Pupil participation: What can schools do to make sure pupils have more say in decision making?

Pupil Rachel from Harlaw Academy talking about pupil participation Rachel from Harlaw Academy shared with us about pupil participation at her school and how they’re making sure pupils feel more supported and listened to.

“Over the past few years, my school has worked really hard to be an inclusive school…to make sure every single pupil has a voice and is included in the future of their school.”Here’s how….

2 ways my school has given pupils a voice

  1. “We came up with a structure to get the whole school involved. The Head Prefects, the House Captains and the Vice House Captains join together to make the school’s Senate. Every pupil can go to their form representative with ideas they have to improve our school. And every pupil is consulted on changes to their school.”
  2. “The school’s Senate was given £2000 this year to spend on what the pupils were asking for. So what difference has this made?
  • With the pupils having more participation it means they are more invested in our school and want to get more involved.
  • More pupils are joining clubs and extra-curriculars and we’ve got so much going on.
  • Pupils have asked for changes and these have or are happening. For example, we now have more seating throughout the school for break/lunch times, extra bins, toilet locks and new card machines.We are getting an S6 tie and a school sign to give our school an identity.”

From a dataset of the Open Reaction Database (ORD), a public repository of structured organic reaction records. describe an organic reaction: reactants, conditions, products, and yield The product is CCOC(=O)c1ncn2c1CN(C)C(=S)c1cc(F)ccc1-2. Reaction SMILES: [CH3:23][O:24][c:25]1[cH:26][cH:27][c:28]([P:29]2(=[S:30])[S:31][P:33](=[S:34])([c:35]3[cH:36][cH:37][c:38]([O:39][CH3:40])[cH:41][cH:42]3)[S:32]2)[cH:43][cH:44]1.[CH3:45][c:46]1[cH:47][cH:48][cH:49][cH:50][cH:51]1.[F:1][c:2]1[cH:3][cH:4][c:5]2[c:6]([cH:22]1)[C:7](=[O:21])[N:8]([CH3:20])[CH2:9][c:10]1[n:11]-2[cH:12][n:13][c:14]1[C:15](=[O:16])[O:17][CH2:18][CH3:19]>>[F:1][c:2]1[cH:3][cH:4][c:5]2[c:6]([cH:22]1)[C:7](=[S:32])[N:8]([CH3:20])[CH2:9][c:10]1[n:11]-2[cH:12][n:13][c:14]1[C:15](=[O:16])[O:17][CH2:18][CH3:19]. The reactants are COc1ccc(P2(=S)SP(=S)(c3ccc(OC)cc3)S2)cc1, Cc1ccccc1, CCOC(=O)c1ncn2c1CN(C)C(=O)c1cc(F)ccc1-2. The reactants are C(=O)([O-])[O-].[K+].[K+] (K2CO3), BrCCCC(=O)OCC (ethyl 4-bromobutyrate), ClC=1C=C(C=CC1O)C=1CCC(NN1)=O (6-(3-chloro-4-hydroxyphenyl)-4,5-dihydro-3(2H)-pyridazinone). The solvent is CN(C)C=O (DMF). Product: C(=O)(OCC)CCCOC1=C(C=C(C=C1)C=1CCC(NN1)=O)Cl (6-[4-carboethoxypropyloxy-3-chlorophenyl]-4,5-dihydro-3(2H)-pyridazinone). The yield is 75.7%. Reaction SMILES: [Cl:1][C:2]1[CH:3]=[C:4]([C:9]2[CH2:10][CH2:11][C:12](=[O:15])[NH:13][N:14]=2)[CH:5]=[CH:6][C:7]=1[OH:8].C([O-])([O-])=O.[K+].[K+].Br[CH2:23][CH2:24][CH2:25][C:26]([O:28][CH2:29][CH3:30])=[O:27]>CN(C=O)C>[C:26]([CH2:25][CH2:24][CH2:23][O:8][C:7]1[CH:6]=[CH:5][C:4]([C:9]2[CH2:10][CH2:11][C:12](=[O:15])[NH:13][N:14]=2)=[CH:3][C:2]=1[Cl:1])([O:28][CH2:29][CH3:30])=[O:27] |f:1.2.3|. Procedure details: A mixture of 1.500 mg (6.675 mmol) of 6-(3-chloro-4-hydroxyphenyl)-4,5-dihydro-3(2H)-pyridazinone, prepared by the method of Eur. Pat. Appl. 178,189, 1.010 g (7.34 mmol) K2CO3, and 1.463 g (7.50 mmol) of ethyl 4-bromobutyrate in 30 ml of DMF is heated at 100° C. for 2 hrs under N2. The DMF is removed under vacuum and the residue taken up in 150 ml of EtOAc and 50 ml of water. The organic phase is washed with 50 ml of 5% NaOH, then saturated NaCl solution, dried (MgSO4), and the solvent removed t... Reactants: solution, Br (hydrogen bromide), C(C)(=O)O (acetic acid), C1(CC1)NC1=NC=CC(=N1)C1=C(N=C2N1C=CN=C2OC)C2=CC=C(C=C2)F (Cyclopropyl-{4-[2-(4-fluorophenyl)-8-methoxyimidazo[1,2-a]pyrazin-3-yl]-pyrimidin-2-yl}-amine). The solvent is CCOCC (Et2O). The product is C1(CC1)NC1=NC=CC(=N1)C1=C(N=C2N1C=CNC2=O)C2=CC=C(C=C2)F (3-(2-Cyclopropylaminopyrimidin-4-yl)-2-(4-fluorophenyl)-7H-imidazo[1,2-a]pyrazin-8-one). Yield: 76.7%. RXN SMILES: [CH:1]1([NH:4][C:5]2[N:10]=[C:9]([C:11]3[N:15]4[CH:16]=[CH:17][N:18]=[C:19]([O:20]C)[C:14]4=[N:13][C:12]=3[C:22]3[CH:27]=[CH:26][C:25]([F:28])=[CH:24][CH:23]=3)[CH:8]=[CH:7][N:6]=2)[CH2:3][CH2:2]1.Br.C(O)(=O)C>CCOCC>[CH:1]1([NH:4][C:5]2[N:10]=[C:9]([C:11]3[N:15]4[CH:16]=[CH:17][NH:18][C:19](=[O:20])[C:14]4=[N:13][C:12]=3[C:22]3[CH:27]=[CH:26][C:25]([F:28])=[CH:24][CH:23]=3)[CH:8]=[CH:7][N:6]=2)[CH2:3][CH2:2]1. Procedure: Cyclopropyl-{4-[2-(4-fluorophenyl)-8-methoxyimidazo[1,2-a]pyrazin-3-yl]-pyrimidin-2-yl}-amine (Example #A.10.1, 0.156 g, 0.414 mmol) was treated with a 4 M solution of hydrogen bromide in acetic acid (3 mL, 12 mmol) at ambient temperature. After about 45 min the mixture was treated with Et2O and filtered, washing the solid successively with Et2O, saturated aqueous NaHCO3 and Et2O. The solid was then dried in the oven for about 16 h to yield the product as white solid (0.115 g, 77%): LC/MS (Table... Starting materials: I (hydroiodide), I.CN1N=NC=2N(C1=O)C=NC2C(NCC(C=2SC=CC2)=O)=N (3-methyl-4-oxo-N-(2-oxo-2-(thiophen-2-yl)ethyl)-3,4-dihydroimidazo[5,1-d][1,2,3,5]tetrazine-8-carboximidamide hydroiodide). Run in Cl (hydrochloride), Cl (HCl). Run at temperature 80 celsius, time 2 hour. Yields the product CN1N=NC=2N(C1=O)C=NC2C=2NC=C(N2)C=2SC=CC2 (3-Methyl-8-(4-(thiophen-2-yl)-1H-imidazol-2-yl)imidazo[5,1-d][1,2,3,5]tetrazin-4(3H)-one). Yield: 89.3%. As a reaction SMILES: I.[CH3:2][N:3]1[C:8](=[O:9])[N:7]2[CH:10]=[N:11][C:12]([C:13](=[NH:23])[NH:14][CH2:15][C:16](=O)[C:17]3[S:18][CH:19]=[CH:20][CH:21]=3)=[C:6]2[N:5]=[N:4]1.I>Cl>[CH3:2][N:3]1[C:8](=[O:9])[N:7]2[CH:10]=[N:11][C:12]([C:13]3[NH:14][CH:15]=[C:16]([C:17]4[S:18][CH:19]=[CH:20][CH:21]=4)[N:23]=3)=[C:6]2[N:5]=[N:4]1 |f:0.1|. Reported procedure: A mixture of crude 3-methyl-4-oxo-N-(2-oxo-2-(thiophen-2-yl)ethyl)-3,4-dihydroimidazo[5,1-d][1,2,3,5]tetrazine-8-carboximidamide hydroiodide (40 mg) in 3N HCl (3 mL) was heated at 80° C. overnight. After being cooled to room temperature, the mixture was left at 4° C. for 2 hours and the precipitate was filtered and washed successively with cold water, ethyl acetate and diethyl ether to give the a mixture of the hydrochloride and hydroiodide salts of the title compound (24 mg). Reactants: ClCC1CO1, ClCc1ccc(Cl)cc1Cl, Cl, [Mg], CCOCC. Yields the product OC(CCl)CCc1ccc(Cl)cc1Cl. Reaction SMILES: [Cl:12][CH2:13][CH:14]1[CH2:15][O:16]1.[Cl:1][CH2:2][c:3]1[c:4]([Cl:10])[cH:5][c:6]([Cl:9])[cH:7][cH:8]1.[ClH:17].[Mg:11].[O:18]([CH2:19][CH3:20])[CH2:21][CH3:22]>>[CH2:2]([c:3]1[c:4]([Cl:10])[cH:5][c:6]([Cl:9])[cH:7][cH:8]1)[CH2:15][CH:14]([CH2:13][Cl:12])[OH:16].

And… 1 way my school is helping pupils feel more supported

  1. Harlaw Academy has a quiet area to give support for pupils based on whatever the pupil needs and to help them access the curriculum. Many of our pupils have had a diagnosis of Autism or conditions such as ADHD or OCD, but we also have pupils who are suffering from anxiety or just need a quiet place to go.

Here are a few pupils comments about the quiet area:

“It gives me time to think and it makes me feel calm. I prefer to work alone.”

“It helps me cope as I can see trustworthy faces. They are friendly and help me with my work.”

“Teachers are trying to help me stop misbehaving in classes because sometimes I don’t concentrate. I use the PC to finish work or I play the keyboard to relax.”


Why not share what your school has been doing on pupil participation to help pupils have a say and get involved in making decisions? Send your examples to advice@reach.scot